These “pull-ups” were done with a “bar” relatively close to the ground and with their feet elevated. So basically an upside-down pushup/inverted row with elevated feet.

The sequence of these two tests was decided randomly for each individual.

This study concludes that for their recreationally active individuals, the push muscles are about 1.5 – 2.7 times stronger than the pull muscles (9).

Add to this that during real pull-ups you carry all of your body weight and it is straightforward that pushups are easier to do than pull-ups.

11. Pull-ups offer many health benefits

While enjoyment and looking more muscular are also reasons, many people also do pull-ups because of all the health benefits this offers. This goes from more muscle mass to stronger bones to improved cognitive function, etc.

Another popular reason is that doing pull-ups can help you lose weight.

10 minutes of pull-ups at a vigorous pace can help you burn around 59-102+ calories depending on your weight, intensity, and much more.

If you want to learn how to burn more calories while doing pull-ups, make sure you read the article on how many calories pull-ups burn.

12. Pull-up bars come at a variety of prices

Before you can do pull-ups you do need some form of bar to do the exercise on. Most commercial gyms have these but if you are at home you likely need to invest in your own pull-up bar.

In a different article we looked at the prices of 66 pull-up bar models. Of these, the average pull-up bar cost was $88.65.

That being said, pull-up bars are an equipment option that comes in a variety of prices. Some models of the cheaper types of pull-up bars come around $30. More premium options can cost around $130 and more.

Back muscles can be challenging to work out at home so if you are in a situation like that a pull-up bar can be worth it.

13. At least 10 types of “pull-ups”

The bodyweight version where you hold the bar with your hand palms pointing forward is the “standard” version of the pull-up. There are also a variety of other types of “pull-ups” where you change the movement or grip. Some of these include:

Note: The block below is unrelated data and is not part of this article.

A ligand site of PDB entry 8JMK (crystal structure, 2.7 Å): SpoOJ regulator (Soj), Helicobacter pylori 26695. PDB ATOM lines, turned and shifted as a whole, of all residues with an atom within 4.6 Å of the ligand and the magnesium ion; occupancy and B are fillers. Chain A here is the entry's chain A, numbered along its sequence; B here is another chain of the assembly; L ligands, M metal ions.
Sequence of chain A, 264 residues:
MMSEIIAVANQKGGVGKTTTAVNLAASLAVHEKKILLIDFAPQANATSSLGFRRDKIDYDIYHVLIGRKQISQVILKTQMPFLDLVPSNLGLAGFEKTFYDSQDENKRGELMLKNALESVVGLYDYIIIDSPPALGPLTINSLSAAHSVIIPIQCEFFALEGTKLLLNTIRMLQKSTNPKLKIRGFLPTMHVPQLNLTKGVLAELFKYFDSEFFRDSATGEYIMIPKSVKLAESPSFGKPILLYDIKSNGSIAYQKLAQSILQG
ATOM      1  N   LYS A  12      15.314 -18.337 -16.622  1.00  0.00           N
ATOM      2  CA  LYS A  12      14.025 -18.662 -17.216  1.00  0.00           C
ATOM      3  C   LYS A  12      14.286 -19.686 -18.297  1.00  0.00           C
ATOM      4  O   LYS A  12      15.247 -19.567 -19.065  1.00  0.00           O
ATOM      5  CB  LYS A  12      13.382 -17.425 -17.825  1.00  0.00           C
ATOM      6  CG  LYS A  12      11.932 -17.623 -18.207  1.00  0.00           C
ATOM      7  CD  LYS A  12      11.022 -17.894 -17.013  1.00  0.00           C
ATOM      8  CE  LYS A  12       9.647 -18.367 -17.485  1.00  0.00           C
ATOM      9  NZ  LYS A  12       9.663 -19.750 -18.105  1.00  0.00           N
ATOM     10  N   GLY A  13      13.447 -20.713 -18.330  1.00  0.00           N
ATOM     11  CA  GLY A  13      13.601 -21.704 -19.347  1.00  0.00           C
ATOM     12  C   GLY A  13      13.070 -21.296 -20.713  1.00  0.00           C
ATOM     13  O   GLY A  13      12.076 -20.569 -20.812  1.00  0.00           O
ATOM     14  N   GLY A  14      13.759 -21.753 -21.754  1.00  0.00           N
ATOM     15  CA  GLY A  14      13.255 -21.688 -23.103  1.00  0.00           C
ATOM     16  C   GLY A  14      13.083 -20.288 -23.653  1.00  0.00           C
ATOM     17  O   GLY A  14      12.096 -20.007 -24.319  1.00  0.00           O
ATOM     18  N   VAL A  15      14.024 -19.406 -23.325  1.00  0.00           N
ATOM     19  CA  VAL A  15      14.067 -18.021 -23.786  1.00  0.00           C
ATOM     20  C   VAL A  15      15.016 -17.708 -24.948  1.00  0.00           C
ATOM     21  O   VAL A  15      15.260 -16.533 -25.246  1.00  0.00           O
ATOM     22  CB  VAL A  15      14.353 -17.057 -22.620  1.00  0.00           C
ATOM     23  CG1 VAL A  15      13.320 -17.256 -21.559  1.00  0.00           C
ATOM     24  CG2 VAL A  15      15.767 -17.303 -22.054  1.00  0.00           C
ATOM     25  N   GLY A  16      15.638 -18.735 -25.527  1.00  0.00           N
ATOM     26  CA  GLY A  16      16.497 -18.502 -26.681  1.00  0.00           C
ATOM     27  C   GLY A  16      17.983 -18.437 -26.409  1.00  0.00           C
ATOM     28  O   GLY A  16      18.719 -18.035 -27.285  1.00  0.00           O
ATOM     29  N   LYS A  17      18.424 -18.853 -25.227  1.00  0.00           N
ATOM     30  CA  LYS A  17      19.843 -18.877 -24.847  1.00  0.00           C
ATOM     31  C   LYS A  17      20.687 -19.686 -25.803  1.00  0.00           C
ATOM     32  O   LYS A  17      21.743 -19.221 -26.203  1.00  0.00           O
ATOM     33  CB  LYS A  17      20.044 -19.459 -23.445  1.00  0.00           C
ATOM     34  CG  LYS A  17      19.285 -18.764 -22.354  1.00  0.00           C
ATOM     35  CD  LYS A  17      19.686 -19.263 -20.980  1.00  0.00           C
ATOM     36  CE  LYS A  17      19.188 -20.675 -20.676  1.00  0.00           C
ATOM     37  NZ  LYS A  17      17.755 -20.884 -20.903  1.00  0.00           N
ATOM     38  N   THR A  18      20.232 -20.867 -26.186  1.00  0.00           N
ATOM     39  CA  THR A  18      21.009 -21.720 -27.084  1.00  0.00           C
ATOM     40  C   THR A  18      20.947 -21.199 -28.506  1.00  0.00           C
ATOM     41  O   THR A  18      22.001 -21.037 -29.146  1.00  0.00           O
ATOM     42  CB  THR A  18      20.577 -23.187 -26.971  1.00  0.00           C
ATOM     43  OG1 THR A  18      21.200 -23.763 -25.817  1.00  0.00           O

1. Assisted pull-ups: In this beginner version you have some type of force pushing you up so the pull-up becomes easier to do.
  2. Weighted pull-ups: Pull-ups where you hold or wear extra weight during the pull-up.
  3. Single-arm pull-ups: As the name implies, pull-ups but with one arm.
  4. Chin-ups: The same exercise but you hold the bar with your hand palms pointing backward.
  5. Mixed grip pull-ups: Pull-ups but one hand implements the chin-up grip, the other the regular pull-up grip.
  6. Commando pull-ups: Mixed grip pull-ups with your hands right next to each other. Hold your body sideways and touch the bar with one shoulder.
  7. Behind-the-neck pull-ups: You bend your head forward and softly touch the bar with the back of your neck.
  8. Archer pull-ups: Keep one arm straight throughout the pull-up.
  9. Kipping pull-ups: An easier type where you use the momentum of your swinging body to make the pull-up easier.
  10. Muscle-ups: In this variation you pull yourself up fast enough so at the top of the pull-up movement you can push your body up even higher.

These are some of the most common types of pull-ups. There are other types too but this does give you a better idea of some of the most popular options out there.

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Matt Claes founded Weight Loss Made Practical to help people get in shape and stay there after losing 37 pounds and learning the best of the best about weight loss, health, and longevity for over 4 years. Over these years he has become an expert in nutrition, exercise, and other physical health aspects.